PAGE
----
26 October, 2020

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On The Art Of Learning How To Think For Yourself

By Tony de Silva

Tony de Silva

Tony de Silva

Let’s face it, most people who initially saw the title of this article (you could be one of them), clicked on it with the underlying notion that I would be going off on a tirade on something that should be so simple and familiar to the average human being. I’ve spent many days wondering if I should even broach the subject with others, afraid of their reactions to the accusation that most of us merely drift through life subjected to the influence of external entities.

Clearly, the fact that this article exists here means that I’ve reached the stipulated conclusion that most people do need to be reminded, even if just for a brief moment, to pause and think about the course of their lives and their place in this lonely blue planet. I do not intend to spin off on an existential narrative, but I do think it is important to put things into perspective. So, please bear with me if I do introduce the abstract now and then, as my sole purpose is to leave you, the reader, with nothing more than a few simple thoughts that may hopefully help you critique your life’s own discourse for the better.

First of all, let me begin with formal education as this is where our discovery and curiosity of the world is meant to commence and blossom. It sounds beautiful doesn’t it? You take a young child of around four years old, and guide him through the discoveries of many a man who trudged through the Earth, building upon theories and knowledge in order to help sustain humanity for generations to come, so that he in turn can one day venture out, once capable enough to do so, and contribute to the understanding of our surroundings.

In addition to being immersed in this learning environment, the child is also encircled by peers his age to aid in the development and maturity of key social skills necessary to coexist in future communities. As I can only speak from my personal experience of early education in Sri Lanka, unfortunately my subjective affirmation of this experience cannot be more far removed from this contrived description. I recall not so fondly an educational system that solely placed an emphasis on performance, subordination, and conformity. Material that yearned to be apprehended and understood was instead forced into the guts of bewildered students, not to be consumed and digested, but to resurface as regurgitated matter on a test paper. ‘Learning’ took place in the classroom, six hours a day, confined to the walls of a room only slightly larger than your average bedroom. Restlessness was not tolerated. Neither was the query of questions. “Speak when spoken to,” are words I became all too accustomed to. It speaks magnitudes on the atmosphere dedicated to educating our children, when a child would rather go home and engage in private tuition than solicit an answer from a teacher at school.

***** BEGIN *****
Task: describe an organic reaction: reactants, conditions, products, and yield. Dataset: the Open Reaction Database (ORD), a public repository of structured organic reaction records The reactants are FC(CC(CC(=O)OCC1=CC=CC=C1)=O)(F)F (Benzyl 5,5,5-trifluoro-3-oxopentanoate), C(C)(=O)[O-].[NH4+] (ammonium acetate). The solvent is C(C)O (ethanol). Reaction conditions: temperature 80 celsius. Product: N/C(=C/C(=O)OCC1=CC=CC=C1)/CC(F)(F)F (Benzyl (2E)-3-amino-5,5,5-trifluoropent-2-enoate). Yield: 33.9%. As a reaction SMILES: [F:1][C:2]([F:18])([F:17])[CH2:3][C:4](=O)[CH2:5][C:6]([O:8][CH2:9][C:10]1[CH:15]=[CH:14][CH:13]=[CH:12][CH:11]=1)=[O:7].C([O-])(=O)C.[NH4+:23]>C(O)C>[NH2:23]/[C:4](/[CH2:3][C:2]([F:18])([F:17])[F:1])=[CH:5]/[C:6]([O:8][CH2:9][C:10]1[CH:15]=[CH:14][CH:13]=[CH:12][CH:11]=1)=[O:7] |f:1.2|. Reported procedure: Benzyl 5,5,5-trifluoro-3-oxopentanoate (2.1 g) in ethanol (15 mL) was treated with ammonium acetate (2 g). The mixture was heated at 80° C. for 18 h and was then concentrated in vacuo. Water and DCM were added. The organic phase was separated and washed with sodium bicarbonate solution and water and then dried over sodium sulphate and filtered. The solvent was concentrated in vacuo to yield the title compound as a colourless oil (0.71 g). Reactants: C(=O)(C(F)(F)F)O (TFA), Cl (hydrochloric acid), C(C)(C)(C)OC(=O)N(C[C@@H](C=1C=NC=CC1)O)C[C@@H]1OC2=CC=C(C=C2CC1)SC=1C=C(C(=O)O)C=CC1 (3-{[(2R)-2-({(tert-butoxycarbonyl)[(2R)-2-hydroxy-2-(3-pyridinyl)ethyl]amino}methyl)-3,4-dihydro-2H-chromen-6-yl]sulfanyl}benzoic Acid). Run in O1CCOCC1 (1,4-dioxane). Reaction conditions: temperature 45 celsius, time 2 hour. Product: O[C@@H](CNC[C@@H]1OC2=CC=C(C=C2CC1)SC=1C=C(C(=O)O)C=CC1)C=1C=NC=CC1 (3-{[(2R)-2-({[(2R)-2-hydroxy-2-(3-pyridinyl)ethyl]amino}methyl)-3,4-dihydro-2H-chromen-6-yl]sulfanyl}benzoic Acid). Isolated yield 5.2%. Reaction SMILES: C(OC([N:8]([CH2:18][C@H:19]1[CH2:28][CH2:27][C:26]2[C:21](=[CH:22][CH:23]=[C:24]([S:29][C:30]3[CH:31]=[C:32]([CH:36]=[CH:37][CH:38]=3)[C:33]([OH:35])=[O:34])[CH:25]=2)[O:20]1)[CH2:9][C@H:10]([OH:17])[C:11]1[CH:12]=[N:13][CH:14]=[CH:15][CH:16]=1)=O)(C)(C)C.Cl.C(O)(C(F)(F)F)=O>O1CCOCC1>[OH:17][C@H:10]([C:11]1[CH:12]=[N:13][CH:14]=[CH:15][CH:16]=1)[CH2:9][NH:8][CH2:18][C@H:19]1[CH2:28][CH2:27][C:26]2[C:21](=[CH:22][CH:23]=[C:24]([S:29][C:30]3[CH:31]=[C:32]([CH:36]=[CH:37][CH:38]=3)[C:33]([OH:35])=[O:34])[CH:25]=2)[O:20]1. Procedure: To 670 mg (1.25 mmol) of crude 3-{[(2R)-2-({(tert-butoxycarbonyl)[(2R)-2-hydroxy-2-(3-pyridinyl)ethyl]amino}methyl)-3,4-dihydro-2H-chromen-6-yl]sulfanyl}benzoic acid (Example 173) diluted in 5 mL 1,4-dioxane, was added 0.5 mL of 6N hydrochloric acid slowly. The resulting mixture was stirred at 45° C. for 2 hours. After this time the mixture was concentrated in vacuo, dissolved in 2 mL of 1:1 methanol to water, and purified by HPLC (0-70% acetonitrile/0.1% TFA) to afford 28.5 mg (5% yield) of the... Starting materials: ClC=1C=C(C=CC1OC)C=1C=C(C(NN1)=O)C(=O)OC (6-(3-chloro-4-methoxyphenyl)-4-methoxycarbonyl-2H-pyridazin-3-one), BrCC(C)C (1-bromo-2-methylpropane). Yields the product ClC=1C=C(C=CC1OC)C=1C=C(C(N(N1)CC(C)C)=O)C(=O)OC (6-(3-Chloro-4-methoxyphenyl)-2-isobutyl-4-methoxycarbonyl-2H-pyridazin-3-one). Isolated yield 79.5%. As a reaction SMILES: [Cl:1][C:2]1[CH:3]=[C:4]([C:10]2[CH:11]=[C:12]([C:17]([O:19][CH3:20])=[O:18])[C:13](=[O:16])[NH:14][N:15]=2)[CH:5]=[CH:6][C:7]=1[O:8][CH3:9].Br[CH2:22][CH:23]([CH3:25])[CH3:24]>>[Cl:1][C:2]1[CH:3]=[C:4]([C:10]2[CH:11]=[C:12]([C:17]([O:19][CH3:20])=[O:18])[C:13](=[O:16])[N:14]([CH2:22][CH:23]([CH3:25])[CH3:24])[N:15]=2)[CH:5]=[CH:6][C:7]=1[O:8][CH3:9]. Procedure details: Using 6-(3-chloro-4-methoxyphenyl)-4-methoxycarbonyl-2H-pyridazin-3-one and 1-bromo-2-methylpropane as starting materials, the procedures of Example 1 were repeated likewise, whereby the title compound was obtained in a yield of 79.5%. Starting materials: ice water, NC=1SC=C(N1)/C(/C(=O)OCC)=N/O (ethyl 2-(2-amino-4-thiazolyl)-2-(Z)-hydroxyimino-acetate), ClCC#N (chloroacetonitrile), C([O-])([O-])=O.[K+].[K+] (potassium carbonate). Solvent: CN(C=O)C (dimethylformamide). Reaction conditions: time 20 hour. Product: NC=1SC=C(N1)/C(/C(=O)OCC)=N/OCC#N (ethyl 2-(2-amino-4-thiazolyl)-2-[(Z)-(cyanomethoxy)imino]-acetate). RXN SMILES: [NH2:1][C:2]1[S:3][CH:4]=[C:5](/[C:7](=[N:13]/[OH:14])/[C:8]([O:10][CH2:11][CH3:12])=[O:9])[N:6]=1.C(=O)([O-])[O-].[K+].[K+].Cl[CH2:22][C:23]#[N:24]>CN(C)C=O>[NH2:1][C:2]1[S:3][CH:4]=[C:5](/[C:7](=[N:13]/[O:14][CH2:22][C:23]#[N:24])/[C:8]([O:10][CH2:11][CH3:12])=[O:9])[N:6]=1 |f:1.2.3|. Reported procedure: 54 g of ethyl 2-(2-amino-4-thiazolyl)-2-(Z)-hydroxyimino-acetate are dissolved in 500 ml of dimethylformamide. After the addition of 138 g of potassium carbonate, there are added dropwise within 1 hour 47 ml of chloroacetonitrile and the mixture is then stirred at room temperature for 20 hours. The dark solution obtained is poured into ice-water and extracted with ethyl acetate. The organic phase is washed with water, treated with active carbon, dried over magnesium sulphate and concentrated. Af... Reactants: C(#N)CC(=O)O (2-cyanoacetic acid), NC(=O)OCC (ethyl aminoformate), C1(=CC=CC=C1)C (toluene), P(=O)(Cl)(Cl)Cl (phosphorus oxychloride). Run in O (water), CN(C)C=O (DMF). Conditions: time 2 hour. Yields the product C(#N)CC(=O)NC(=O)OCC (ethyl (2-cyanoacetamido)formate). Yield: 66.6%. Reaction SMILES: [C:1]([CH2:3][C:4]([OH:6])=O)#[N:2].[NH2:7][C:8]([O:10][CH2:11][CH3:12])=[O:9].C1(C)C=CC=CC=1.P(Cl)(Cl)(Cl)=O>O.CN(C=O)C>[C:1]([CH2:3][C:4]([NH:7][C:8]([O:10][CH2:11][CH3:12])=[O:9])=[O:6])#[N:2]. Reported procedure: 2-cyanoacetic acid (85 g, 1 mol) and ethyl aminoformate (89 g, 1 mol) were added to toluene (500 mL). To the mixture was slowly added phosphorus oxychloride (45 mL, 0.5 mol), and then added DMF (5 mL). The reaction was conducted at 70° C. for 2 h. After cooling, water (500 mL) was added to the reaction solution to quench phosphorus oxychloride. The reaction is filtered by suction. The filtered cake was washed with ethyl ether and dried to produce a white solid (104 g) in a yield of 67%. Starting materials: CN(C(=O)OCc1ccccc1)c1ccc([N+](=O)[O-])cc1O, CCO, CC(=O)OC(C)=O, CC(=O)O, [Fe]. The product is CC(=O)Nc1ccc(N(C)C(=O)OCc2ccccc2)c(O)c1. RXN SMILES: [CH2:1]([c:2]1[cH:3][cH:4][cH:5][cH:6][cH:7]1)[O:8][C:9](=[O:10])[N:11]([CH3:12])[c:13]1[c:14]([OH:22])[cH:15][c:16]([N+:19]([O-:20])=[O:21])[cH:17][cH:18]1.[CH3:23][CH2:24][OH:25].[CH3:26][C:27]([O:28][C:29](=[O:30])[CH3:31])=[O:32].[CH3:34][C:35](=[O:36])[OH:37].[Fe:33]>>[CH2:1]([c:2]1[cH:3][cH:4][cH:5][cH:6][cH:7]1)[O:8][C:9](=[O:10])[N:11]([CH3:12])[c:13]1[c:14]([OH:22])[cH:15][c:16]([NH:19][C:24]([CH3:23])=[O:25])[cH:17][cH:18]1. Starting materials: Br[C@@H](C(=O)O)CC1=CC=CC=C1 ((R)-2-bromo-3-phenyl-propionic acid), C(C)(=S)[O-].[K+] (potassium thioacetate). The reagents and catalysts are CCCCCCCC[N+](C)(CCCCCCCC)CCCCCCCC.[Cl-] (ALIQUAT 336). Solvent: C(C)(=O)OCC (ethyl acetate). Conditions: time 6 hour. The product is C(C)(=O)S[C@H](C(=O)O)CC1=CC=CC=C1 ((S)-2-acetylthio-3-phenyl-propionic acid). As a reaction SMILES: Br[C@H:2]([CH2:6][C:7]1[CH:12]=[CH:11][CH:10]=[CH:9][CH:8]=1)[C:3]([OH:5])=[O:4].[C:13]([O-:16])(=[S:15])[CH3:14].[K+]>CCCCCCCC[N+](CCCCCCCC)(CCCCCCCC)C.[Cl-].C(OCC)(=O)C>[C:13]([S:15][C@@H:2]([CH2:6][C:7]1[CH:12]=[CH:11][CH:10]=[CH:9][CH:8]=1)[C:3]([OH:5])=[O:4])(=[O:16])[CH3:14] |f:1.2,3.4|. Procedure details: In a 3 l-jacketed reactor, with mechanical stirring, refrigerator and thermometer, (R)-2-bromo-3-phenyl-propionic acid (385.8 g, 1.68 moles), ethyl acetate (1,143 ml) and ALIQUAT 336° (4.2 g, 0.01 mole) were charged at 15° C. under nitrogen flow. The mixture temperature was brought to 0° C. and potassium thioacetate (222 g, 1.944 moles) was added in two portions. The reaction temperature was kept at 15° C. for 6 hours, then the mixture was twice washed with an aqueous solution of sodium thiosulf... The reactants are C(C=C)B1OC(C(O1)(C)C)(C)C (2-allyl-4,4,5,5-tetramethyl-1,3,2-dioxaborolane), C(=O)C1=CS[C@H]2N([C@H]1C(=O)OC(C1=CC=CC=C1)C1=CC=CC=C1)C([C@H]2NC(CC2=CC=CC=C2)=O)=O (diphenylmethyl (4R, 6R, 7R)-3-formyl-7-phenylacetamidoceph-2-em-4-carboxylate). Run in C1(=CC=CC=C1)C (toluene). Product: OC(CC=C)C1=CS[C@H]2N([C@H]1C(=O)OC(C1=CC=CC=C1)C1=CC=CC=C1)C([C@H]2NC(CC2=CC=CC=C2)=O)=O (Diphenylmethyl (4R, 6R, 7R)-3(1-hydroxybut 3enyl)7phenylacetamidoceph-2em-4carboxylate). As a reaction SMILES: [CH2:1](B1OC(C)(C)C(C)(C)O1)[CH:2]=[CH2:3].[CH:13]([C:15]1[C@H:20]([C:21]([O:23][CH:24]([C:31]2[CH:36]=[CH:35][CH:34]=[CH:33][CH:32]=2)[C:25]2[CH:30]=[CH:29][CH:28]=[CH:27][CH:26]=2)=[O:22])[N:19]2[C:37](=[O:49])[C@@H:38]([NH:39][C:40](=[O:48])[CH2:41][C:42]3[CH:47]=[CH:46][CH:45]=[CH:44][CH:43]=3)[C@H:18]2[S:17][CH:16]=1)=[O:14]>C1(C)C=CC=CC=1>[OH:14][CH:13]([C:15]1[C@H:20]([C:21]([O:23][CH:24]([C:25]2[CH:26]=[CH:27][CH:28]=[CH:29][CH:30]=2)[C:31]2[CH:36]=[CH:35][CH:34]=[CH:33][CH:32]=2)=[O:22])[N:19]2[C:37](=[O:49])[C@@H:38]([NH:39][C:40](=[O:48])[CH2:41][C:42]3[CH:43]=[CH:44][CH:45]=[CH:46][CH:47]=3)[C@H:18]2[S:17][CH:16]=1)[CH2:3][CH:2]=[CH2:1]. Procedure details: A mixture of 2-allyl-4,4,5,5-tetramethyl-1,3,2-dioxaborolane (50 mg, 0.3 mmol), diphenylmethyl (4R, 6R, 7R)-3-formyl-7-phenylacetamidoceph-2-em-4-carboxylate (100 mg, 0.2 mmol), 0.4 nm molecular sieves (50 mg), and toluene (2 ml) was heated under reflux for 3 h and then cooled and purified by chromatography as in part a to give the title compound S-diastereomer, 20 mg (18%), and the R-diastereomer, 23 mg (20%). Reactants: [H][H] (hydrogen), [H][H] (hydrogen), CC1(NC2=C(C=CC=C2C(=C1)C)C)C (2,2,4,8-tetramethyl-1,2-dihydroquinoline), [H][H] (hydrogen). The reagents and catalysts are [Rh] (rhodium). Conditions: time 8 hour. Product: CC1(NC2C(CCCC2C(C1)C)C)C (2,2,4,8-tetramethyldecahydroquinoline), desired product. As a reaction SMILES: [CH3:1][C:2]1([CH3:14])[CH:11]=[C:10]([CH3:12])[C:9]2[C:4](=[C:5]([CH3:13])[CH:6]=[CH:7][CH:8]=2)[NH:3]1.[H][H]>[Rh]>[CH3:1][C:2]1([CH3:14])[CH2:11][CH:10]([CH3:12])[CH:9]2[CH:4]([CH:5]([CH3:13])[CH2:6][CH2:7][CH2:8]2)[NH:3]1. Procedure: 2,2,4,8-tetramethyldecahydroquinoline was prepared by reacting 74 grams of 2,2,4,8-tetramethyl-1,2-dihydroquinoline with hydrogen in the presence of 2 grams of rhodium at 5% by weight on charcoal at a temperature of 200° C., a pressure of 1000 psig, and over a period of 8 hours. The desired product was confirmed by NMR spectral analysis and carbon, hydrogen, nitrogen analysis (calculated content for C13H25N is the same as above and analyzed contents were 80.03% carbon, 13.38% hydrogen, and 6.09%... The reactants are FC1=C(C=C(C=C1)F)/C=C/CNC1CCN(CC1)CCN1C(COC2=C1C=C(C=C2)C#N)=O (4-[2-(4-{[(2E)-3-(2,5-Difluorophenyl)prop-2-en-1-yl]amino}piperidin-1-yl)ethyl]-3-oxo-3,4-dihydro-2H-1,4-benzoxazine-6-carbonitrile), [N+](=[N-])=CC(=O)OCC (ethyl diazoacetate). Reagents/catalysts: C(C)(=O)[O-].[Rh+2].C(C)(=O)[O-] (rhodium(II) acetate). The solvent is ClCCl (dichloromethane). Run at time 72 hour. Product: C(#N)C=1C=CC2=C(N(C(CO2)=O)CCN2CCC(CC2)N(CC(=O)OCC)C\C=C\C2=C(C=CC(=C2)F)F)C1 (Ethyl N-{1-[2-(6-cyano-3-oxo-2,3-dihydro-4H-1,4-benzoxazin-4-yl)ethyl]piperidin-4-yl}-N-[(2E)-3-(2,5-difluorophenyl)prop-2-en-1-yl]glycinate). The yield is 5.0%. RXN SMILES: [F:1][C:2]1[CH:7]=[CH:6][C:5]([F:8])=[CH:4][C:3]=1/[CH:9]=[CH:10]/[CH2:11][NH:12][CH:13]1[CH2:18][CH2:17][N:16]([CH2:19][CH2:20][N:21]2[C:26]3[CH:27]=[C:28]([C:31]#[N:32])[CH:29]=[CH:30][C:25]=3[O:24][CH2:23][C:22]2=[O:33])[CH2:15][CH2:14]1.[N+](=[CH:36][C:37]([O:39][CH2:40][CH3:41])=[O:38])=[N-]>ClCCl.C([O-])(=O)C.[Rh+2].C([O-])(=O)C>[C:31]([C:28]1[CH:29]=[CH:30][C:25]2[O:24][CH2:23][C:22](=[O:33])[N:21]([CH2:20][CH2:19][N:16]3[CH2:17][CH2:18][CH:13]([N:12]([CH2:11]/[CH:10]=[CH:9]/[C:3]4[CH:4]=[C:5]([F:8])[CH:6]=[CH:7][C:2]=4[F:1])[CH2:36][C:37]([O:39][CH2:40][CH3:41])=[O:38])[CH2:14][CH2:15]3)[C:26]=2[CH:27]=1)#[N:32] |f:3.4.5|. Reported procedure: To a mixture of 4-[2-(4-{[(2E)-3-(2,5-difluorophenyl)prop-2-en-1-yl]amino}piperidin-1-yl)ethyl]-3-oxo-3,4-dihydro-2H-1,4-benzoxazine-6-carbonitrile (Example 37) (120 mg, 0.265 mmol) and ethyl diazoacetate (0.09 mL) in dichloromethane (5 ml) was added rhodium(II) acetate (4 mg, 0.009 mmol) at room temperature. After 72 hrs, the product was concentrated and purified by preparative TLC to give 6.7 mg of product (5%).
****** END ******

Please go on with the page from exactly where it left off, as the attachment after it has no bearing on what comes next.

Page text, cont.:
Once the seed of this dogma has been firmly planted in the depths of our foundation, steps are taken to nourish and feed the roots of subordination. Respect and unabashed obedience are highly valued traits in Sri Lankan society that clearly see its materialism both in school and at home. After all, how can one control and mould a child into what’s deemed to be right and proper, without pontificating their beliefs onto them? How can subjective truths and views exist when society has laid down rules and morals for an objective reality? I play with such sarcasm here, because it baffles me as to how us humans can impose and dictate such terms on one another while being audacious enough as to believe we hold absolute truth.

Our government will argue that resources aren’t plentiful enough to cater to the learning needs of each individual and as a result students will have to be assessed uniformly. While not necessarily incorrect, maybe it’s time we evaluated our educational system itself, instead of sacrificing the personal autonomy and individuality of our children. Finland has been daring enough to do so, and is now reaping the benefits of having some of the most successful schools in the world.

Sadly, the most disturbing aspect of our current system is its role in the breeding of demagogues, and I hope the disastrous consequences owing to the unbridled rule of the previous regime (which needs no further explanation here) will mobilize people to advocate for change. When children aren’t taught to question things at an early age, but to blindly accept truth from figures of authority, we’re eventually left with a nation of adults begging to be guided and told what to do. Insert your ruler fiendish enough to tap into this vulnerability, and a vicious decline is prevalent.